Just yesterday an EA rep said lootboxes are just "surprise mechanics" that are quite "fun and ethical." Now company CEO Andrew Wilson promises to be more transparent about its blind-bag monetization tactics and keep divulging the odds to players.
EA makes billions every year from selling games, and hundreds of millions from its lucrative live services (it earned $845 million from live services in Q4'19). EA's sports games that use randomized lootboxes are their most profitable (FIFA Ultimate Team consistently makes the lion's share of monetization earnings every year). Now with the world's major governments taking a closer look at gaming addiction, gambling, and skewed live services aimed at nickle and diming players with psychological tactics, big-name publishers like EA find themselves in a bind.
The solution? To simply adapt to the market and "do something else" if regulators find its monetization practices illegal or unacceptable. Up until that point EA CEO Andrew Wilson says the company will continue being as transparent as possible. To EA's credit, the company has started to reveal the odds of FIFA Ultimate Team's card packs.
The randomized rewards have the slim chances of a slot machine or a lottery; there's a 20% chance you'll get something good, and a measly 4.5% chance you'll get something great. The idea is once you buy you'll continue buying in--which is logic casinos use to drain people's wallets.
This is just the beginning. EA wants to comply with all laws (because it has to) but also try to shift the conversation around its most popular revenue maker to a more positive light. That means opening up more dialog and transparency centered around its microtransactions (which is ultimately dangerous for EA given its current missteps and blunders).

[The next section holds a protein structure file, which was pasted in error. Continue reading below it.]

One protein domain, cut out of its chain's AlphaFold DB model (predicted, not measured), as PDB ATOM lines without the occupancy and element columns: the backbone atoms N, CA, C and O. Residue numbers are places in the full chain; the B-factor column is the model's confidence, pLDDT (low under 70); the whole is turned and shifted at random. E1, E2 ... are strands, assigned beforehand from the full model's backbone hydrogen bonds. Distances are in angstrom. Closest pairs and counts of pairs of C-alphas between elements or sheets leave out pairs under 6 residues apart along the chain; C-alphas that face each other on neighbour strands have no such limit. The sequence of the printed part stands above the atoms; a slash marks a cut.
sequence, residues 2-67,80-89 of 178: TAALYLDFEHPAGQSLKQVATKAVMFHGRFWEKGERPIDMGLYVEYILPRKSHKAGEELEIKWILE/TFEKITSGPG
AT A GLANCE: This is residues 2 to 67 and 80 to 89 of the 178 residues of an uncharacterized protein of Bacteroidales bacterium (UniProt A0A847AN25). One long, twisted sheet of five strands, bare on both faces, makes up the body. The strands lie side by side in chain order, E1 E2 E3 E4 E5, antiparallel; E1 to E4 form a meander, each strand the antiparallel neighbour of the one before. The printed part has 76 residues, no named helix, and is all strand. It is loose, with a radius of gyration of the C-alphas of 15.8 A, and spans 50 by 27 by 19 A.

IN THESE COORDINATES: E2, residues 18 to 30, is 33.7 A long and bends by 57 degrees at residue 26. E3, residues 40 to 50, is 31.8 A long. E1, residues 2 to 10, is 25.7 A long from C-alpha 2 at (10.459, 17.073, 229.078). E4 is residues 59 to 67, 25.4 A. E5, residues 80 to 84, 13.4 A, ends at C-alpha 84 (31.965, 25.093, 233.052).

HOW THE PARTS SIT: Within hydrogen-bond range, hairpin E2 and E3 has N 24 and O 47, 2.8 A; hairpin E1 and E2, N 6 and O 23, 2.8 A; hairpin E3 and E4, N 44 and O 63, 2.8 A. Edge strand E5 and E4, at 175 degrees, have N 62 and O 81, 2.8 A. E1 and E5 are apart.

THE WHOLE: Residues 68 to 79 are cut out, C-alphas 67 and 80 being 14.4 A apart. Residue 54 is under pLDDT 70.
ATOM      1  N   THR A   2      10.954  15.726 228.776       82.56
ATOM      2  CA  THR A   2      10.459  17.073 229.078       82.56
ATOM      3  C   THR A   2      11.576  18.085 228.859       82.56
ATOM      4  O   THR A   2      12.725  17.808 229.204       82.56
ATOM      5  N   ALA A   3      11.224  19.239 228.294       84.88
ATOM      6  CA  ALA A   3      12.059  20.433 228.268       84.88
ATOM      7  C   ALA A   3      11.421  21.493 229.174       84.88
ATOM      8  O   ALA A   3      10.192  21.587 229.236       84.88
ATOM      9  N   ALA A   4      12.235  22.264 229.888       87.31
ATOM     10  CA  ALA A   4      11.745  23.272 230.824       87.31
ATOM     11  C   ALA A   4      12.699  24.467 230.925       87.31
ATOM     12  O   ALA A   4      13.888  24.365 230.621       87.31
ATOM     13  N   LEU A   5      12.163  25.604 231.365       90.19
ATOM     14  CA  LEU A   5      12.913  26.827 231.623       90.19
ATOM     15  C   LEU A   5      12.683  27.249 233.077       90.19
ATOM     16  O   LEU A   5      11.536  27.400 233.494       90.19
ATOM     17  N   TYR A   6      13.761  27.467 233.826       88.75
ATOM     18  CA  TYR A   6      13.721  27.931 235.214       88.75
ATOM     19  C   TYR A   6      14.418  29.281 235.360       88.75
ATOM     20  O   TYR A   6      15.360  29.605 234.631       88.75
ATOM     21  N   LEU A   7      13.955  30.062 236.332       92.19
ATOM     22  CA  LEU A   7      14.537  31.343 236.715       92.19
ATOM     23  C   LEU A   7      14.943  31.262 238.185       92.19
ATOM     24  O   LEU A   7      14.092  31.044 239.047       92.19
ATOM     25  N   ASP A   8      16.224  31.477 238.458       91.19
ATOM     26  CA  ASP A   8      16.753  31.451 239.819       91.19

"We want to talk to a lot of regulators around the world. There's no sleight of hand here. If it's ultimately found that any form of monetization is inappropriate, we'll do something different," Wilson said in a recent interview with Game Daily.biz.
Wilson goes on to say lootboxes are kind of like opening up trading card packs from back in the day.
Except those card packs weren't the result of tons of incessant planning centered around psychological tactics such as intent and engagement, and didn't fuel a never-ending grind in an infinite service game. They were just fun little frivolous items with little actual value, not centerpieces for an entire entertainment industry built around soaking up all your time (and money).
If anything, lootboxes are closer to opening up packs for CCG's like Magic: The Gathering. Not KISS cards.
"Many territories and many regulators have tested [lootboxes] and found them to be completely fine in the same way that collecting baseball cards or KISS cards is fine. So, what we did last year ahead of, I think, anyone in the industry is we went out and we started providing odds and being very transparent about the chances that you're going to get whatever it might be in any one of these packs.
"We're going to continue to do that because our objective was never to be opaque."
Wilson's analogies might be totally off, but the message is on the right track. Revealing odds is extremely important and goes a long way in providing clarity to your audience.
Outside of its massively popular sports games, EA has shifted towards direct cosmetic monetization instead of randomized boxes. Gamers can buy costumes or skins for in-game characters directly from a store for a set fee instead of relying on luck and chance. This has become the industry standard in live games and more and more key publishers are adopting this focus in a bid to avoid strict lootbox regulation, especially the recent U.S. bill that'd ban lootboxes in games aimed at minors.
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